Fuller v. TLC Prop. Mgmt., LLC

Citation402 S.W.3d 101
Decision Date07 June 2013
Docket NumberNo. SD 31931.,SD 31931.
PartiesLindsay FULLER, Plaintiff–Appellant, v. TLC PROPERTY MANAGEMENT, LLC, Defendant–Respondent.
CourtCourt of Appeal of Missouri (US)


Kurt J. Larson, Larson Law Firm, Springfield, MO, Attorney for Appellant.

Rachel A. Riso, Daniel, Powell & Brewer, Springfield, Mo, Attorney for Respondent.


Lindsay Fuller brought a tort claim for personal injury against TLC Property Management, LLC (TLC). Her claim arose out of her slip and fall in the parking lot of Orchard Park Apartments, where she leased an apartment. Fuller alleged in her petition that [a]t all times relevant hereto, Orchard Park Apartments was managed by [TLC].” In its answer, TLC admitted that it was the property manager as Fuller alleged and asserted an affirmative defense that the tort claim was contractuallybarred by paragraph 17 of the Lease Agreement Fuller had signed.1

TLC filed a motion for summary judgment alleging, as its legal basis, that “the exculpatory clause in the Lease Agreement [Fuller] entered into is valid and enforceable. The exculpatory clause effectively notified [Fuller] that she was releasing [TLC] from its own negligence.” Fuller filed her response to TLC's motion for summary judgment, which yielded the following uncontroverted facts:

1. Fuller entered into a Lease Agreement with Orchard Park Apartments, LLC, on May 22, 2010.

2. The term of the Lease Agreement was for thirteen (13) months commencing June 26, 2010, until July 29, 2011.

3. Fuller signed the Lease Agreement on May 22, 2010.

4. Fuller initialed after each numbered paragraph in the Lease Agreement.

5. Fuller initialed after paragraph 17 in the Lease Agreement.

6. Paragraph 17 of the Lease Agreement states:

Tenant(s) agrees that all owners, Landlord and property managers of the Premises, and all their agents, employees, servants, invitees, successors and assigns shall not be liable to Tenant(s) or their family members, guests, invitees, servants, or others for injury to or death of any person or pet, nor for loss of or damage to personal property occurring on or about the Premises from any cause whatsoever, even if said damages, injuries or deaths are alleged to be the fault of or caused or contributed to be caused by the negligence, carelessness or fault of any or all owners, Landlord or property managers of the Premises (regardless of who is designated as Landlord). Tenant hereby agrees to release, indemnify, save, defend and hold harmless, including payment of reasonable attorneys fees, court costs, expenses and expert witness fees, Landlord, all owners and property managers of the Premises from and against any and all lawsuits, liabilities, or claims for damages, personal injury, death or property damage made by Tenant(s) or any person on or near the Premises at the invitation or allowance of Tenant(s) arising from Tenant's use of Premises, or from any activity, work or thing done, permitted or suffered by Tenant(s) on or about the Premises, even if such person injury, death or property damages are alleged to be caused or contributed to be caused by the fault of Landlord, property owner or manager. If Landlord furnishes smoke detectors it shall test same and provide initial batteries at Lease commencement, and thereafter Tenant shall pay for and replace smoke detector batteries, if any, as needed.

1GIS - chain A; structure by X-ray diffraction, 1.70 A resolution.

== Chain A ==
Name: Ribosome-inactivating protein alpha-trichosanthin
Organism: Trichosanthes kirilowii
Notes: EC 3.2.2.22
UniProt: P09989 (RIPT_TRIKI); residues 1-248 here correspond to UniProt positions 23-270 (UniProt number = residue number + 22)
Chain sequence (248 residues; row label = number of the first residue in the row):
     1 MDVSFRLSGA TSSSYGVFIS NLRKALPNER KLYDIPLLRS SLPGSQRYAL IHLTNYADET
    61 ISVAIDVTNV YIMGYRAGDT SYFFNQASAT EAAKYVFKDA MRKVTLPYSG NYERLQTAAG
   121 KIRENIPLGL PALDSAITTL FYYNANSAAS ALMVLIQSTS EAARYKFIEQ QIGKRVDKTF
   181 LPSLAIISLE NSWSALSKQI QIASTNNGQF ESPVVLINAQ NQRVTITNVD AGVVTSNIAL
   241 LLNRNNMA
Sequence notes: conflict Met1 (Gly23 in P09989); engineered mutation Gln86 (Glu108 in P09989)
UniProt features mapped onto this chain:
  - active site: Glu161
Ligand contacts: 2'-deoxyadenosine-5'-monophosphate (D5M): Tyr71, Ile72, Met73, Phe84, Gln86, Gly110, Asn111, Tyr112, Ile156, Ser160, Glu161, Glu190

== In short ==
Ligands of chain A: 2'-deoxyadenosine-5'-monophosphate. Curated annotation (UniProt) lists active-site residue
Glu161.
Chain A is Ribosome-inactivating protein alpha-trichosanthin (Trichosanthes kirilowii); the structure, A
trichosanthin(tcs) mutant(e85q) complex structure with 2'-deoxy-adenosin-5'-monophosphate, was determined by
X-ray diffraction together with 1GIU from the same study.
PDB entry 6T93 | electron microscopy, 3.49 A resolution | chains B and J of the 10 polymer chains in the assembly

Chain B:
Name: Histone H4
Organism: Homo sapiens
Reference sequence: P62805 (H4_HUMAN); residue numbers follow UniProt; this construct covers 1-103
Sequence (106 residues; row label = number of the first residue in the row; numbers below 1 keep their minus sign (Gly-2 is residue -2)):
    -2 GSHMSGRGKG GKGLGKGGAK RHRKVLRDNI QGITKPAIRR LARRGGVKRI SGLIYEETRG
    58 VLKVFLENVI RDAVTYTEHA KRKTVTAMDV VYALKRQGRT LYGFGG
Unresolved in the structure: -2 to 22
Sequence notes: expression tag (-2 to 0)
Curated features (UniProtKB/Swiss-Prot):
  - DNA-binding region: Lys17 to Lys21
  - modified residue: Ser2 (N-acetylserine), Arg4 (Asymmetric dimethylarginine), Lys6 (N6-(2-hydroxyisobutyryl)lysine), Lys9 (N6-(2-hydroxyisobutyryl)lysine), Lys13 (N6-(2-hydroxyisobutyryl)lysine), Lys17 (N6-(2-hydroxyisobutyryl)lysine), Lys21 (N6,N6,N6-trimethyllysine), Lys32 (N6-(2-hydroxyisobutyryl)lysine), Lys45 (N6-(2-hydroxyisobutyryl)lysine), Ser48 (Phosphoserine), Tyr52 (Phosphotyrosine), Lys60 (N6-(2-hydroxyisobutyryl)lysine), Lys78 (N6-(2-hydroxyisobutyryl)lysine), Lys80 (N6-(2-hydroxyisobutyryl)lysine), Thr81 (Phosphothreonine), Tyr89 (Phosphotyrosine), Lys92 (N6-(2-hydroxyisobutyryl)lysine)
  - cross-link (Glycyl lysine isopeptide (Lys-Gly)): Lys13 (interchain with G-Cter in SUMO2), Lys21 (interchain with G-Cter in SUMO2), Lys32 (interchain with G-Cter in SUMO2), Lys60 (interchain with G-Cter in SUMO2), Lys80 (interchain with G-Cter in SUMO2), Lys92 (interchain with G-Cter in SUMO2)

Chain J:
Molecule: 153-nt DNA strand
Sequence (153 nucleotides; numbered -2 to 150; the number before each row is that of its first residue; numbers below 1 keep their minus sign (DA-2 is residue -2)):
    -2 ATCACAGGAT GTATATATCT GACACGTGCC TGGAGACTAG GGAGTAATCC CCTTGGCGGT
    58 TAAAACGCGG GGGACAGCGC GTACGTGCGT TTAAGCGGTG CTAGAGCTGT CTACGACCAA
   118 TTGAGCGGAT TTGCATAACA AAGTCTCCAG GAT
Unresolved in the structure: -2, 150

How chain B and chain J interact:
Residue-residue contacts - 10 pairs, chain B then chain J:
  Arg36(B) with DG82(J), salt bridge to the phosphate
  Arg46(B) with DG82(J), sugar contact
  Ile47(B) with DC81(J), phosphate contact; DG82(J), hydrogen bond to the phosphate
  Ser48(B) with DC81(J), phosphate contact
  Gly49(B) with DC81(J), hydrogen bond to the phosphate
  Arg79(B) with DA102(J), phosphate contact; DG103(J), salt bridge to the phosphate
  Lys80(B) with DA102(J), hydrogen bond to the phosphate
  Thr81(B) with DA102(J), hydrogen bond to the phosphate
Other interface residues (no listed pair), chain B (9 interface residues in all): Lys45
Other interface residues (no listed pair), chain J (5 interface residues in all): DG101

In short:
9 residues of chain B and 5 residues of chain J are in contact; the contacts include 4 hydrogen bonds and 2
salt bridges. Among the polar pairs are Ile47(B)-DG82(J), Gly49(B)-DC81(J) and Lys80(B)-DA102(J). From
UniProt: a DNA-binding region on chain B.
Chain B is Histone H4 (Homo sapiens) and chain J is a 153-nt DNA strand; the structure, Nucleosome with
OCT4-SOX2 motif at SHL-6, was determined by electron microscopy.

7. Fuller slipped and fell on ice in a parking lot at Orchard Park Apartments on February 7, 2011.

8. Fuller was a resident of Orchard Park Apartments on February 7, 2011.

9. As a result of Fuller's fall, she injured her left ankle.

Fuller filed suggestions in opposition to TLC's motion for summary judgment arguing that “the purported exculpatory language set forth in [TLC's] Lease Agreement fails to meet the stringent standard set forth in Alack[ 2” for three reasons: (1) the “waiver is expressly limited to incidents occurring inside Unit M303”; (2) [t]he attempt at exculpatory language in the Lease Agreement is not clear, not conspicuous, and therefore cannot clearly and unmistakably waive [Fuller's] claims [sic]; and (3) [TLC's] exculpatory language attempts to waive any imaginable claim including intentional torts, and for that reason, is duplicitous, indistinct, uncertain and ambiguous, and therefore void under Missouri law.” Finally, Fuller argued that [t]his exculpatory language, and attempted broad use in Apartment leases throughout the community, should be held void as against sound public policy.”

The trial court sustained TLC's motion for summary judgment and entered a judgment in its favor on Fuller's claim. This appeal timely followed.

Standard of Review

“Appellate review of summary judgment is de novo. Roberts v. BJC Health Sys., 391 S.W.3d 433, 437 (Mo. banc 2013) (citing ITT Commercial Fin. Corp. v. Mid–Am. Marine Supply Corp., 854 S.W.2d 371, 376 (Mo. banc 1993)).